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Letters: St. Paul’s schools plan, the importance of Medicare advantage, and preserving nature in Northeast Minnesota

Our weekly roundup of letters from MinnPost readers.

empty classroom
REUTERS/Carlo Allegri

Closing schools is the wrong choice

The St. Paul School Board recently voted to accept a modified version of the Envision SPPS plan that will close six public schools. These schools serve a majority BIPOC population and not a single majority white school will be affected. SPPS should be engaging with stakeholders to tackle the inequities in their system, but instead the Board chose to support a path that will almost certainly make it worse.

The Envision SPPS plan was announced just 6 weeks before it was voted on. There were only a handful of short listening sessions. This decision felt rushed and parents, students and staff were left out.

What is there to be gained by closing school? What children have been helped by closing a school? Closing schools is a sign of a failure. A failure of the state to provide adequate funding. A failure of the school district by keeping families, students and staff out of the search for solutions. We need a district prioritizing building solutions with our community, not in spite of our community.

This is a part of a many years long push to weaken our schools. Schools are not factories; they don’t produce a product to be bought and sold. Public education is not designed to turn a profit. The focus of public education should be on outcomes of our kids, not the cheapest way to get it done. Public education is an investment in all of our futures. Closing schools only traumatizes families.

—Sheigh Freeberg, St. Paul

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Preserving Medicare Advantage

Staying active is the key to feeling healthy, no matter your age. Which is why being able to access the Silver Sneakers program through Medicare Advantage has made such a big difference in improving senior health.

At the South St. Paul Senior Center, I help schedule senior programs. And let me tell you, every week our Silver Sneakers programs are filled with seniors who want to get up and moving and see members of their community. But without Medicare Advantage, many of those same seniors would be unable to afford the classes they love to attend.

I hope that Sen. Tina Smith and Sen. Amy Klobuchar recognize the importance of a robust health care program – one that doesn’t just cover your costs when you get sick, but helps you stay healthy. That’s exactly what Medicare Advantage does. By connecting seniors with programs like Silver Sneakers, they can build, and keep, healthy habits that lead to happier, healthier lives. I urge our senators to defend this program and fight back against any proposed cuts to Medicare Advantage to keep programs available to seniors.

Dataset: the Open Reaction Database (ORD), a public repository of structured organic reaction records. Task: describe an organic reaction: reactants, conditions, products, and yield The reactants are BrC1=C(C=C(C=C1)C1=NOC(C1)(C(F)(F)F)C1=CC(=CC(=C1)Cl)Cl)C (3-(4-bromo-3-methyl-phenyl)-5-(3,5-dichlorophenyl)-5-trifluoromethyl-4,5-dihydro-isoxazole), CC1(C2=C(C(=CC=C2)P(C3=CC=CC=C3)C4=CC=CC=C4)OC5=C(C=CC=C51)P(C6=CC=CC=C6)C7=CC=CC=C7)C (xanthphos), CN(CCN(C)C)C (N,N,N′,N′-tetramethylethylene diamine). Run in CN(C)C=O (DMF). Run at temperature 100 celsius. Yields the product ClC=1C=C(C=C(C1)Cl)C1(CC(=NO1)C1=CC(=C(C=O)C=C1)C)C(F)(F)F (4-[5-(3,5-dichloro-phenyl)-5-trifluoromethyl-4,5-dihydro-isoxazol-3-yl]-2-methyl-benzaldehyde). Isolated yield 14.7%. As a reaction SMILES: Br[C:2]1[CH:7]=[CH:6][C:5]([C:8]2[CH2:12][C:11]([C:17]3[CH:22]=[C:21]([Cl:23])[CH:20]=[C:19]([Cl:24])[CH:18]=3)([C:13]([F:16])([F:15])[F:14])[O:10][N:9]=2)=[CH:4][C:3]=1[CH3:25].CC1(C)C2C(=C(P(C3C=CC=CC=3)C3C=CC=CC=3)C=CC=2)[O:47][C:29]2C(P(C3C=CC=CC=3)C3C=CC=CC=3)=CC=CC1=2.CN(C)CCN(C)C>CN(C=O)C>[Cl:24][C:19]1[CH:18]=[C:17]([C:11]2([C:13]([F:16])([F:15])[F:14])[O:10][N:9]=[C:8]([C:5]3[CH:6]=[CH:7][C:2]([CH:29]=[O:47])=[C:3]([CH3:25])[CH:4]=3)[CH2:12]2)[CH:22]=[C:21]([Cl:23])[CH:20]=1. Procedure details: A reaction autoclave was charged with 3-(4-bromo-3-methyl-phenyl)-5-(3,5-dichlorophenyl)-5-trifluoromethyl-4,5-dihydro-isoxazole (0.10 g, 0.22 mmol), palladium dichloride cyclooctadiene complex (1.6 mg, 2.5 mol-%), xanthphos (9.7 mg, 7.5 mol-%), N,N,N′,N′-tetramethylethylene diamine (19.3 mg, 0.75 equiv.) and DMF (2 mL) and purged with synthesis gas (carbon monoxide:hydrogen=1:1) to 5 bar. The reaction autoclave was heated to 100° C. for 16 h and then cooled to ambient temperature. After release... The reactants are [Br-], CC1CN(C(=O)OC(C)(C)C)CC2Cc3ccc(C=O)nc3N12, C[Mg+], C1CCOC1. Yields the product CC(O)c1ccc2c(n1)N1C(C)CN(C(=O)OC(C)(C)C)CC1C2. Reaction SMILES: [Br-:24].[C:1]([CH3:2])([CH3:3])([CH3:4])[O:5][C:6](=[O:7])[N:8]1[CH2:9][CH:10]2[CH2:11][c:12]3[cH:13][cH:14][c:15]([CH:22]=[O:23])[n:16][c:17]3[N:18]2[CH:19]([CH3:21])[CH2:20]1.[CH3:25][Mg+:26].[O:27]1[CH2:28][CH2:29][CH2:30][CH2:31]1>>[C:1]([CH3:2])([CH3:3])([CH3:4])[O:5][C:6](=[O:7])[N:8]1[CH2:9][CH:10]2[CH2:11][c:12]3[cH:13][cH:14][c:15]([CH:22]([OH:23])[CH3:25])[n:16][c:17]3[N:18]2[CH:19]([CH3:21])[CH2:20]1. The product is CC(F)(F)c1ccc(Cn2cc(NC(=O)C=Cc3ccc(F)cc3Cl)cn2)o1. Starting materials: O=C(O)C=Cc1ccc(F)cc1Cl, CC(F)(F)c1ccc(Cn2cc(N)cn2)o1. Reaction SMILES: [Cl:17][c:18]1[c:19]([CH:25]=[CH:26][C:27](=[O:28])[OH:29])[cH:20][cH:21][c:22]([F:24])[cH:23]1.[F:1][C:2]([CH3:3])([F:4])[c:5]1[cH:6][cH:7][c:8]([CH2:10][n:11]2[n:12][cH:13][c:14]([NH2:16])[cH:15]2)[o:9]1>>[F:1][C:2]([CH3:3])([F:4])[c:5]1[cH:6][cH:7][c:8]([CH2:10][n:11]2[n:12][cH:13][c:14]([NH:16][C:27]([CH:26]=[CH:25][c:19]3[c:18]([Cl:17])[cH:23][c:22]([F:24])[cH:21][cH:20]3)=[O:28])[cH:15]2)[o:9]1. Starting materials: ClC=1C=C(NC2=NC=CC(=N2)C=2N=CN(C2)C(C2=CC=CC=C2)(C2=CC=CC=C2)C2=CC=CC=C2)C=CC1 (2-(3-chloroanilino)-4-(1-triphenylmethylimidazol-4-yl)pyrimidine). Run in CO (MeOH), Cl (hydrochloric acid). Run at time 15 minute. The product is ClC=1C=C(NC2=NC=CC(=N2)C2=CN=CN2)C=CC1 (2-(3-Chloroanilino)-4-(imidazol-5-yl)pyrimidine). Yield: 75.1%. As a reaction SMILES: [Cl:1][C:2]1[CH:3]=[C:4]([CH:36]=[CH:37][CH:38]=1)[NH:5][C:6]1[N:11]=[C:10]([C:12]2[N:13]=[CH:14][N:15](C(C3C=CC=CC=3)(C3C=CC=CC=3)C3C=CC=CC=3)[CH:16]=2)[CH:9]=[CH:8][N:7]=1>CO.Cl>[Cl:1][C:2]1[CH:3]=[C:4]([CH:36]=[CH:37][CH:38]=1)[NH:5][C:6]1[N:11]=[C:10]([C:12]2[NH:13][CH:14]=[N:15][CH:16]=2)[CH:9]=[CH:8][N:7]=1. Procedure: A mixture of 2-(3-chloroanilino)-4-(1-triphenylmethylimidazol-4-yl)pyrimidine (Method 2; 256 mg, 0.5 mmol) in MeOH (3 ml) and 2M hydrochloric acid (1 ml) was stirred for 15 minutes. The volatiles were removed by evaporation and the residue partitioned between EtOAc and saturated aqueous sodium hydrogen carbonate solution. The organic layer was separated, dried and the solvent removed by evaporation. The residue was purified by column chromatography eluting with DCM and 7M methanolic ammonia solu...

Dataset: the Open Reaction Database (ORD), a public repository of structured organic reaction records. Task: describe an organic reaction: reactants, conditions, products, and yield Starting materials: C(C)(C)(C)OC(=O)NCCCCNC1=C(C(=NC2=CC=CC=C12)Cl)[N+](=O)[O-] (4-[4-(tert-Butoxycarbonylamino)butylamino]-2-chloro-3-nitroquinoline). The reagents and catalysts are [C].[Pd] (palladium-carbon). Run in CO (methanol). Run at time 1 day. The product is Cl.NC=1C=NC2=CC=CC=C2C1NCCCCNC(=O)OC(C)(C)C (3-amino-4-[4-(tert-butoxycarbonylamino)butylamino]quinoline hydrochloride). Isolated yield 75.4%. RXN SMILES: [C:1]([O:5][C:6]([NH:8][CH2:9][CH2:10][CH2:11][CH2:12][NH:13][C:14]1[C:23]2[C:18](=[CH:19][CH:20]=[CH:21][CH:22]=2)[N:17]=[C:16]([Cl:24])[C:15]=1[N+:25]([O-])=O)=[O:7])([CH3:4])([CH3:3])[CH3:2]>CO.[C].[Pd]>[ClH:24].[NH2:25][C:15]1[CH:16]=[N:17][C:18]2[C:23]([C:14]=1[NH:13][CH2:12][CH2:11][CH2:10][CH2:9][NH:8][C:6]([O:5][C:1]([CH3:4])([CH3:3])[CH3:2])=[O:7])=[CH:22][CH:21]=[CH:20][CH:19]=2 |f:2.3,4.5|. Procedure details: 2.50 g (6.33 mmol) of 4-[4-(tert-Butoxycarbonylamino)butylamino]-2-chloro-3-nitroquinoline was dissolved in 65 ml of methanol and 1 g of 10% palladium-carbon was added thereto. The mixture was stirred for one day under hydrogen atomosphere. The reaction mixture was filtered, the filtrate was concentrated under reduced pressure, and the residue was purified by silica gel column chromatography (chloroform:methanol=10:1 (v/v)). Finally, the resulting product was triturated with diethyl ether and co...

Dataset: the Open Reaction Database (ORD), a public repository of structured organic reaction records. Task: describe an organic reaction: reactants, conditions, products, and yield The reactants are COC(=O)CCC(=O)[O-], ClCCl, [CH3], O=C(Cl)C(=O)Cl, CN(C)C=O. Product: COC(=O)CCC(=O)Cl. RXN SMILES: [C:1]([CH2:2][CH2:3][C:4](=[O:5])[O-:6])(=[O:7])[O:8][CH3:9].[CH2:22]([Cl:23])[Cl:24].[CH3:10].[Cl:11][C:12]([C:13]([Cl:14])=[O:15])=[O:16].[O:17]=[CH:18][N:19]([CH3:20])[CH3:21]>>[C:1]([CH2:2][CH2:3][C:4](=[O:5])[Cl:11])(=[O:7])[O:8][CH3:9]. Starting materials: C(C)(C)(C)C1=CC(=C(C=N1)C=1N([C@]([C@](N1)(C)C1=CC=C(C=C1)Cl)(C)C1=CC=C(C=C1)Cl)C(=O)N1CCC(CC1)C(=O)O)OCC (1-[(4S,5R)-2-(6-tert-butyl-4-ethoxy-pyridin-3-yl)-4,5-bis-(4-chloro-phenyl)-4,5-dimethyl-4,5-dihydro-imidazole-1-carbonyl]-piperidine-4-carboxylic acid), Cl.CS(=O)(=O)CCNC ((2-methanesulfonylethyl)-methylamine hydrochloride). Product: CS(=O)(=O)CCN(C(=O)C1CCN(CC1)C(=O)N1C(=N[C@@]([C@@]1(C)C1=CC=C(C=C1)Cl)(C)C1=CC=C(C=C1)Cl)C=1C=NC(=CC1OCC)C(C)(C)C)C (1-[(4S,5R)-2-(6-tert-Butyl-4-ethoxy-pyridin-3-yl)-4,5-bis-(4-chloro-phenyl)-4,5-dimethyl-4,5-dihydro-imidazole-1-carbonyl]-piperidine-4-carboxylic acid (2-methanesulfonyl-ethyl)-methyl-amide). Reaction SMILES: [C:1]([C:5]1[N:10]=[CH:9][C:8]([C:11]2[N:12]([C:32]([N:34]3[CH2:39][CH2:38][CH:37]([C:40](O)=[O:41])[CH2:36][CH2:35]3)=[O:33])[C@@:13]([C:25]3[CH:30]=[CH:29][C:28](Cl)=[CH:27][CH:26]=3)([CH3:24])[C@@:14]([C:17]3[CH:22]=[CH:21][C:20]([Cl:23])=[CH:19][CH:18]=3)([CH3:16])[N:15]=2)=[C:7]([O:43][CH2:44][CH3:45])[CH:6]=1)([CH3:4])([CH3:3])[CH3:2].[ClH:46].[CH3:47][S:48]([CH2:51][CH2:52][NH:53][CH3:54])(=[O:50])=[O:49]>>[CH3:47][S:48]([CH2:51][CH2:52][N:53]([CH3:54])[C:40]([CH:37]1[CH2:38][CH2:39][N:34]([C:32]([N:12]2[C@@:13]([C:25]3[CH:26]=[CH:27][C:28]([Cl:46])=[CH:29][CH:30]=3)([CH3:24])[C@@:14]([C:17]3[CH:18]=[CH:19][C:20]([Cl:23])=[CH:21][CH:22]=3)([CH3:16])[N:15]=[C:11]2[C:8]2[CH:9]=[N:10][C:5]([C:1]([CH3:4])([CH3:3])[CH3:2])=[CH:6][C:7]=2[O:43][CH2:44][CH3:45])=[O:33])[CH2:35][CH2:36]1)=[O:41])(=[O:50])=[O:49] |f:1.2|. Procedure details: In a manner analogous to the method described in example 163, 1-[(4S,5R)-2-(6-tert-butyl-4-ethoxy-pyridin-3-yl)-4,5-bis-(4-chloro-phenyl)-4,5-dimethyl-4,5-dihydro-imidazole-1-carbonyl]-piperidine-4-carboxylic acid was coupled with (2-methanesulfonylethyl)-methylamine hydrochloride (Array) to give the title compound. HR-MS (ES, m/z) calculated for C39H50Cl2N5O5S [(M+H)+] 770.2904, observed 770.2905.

—Linda Jacobs-Buse, South St. Paul Community Education Facilitator

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Put nature first

Our family has enjoyed Lutsen Mountain and the Sawtooths for decades but not without concerns given the impact on the Poplar River, Lake Superior and the fragmentation of the landscape and ecosystem.

In a world of rising temperatures, growing scarcity of water and unending development pressures considering a special-use permit in the proximity of a Scientific and Natural Area (see “Lloyd Scherer and the legacy of the Superior Highlands”) seems unwise and certainly not in the best interests of nature and a business that has more than once talked about the importance of sustainability and protecting the very resources that make the North Shore and Lutsen Mountain so unique.

Millions of dollars are being spent to restore and regenerate the forests and streams of Northeast Minnesota after decades of degradation. Let’s make a sound decision here based on science and put nature first for a change.

—John H. Anderson, Lutsen

MinnPost welcomes original letters from readers on current topics of general interest. Interested in joining the conversation? Submit your letter to the editor. The choice of letters for publication is at the discretion of MinnPost editors; they will not be able to respond to individual inquiries about letters.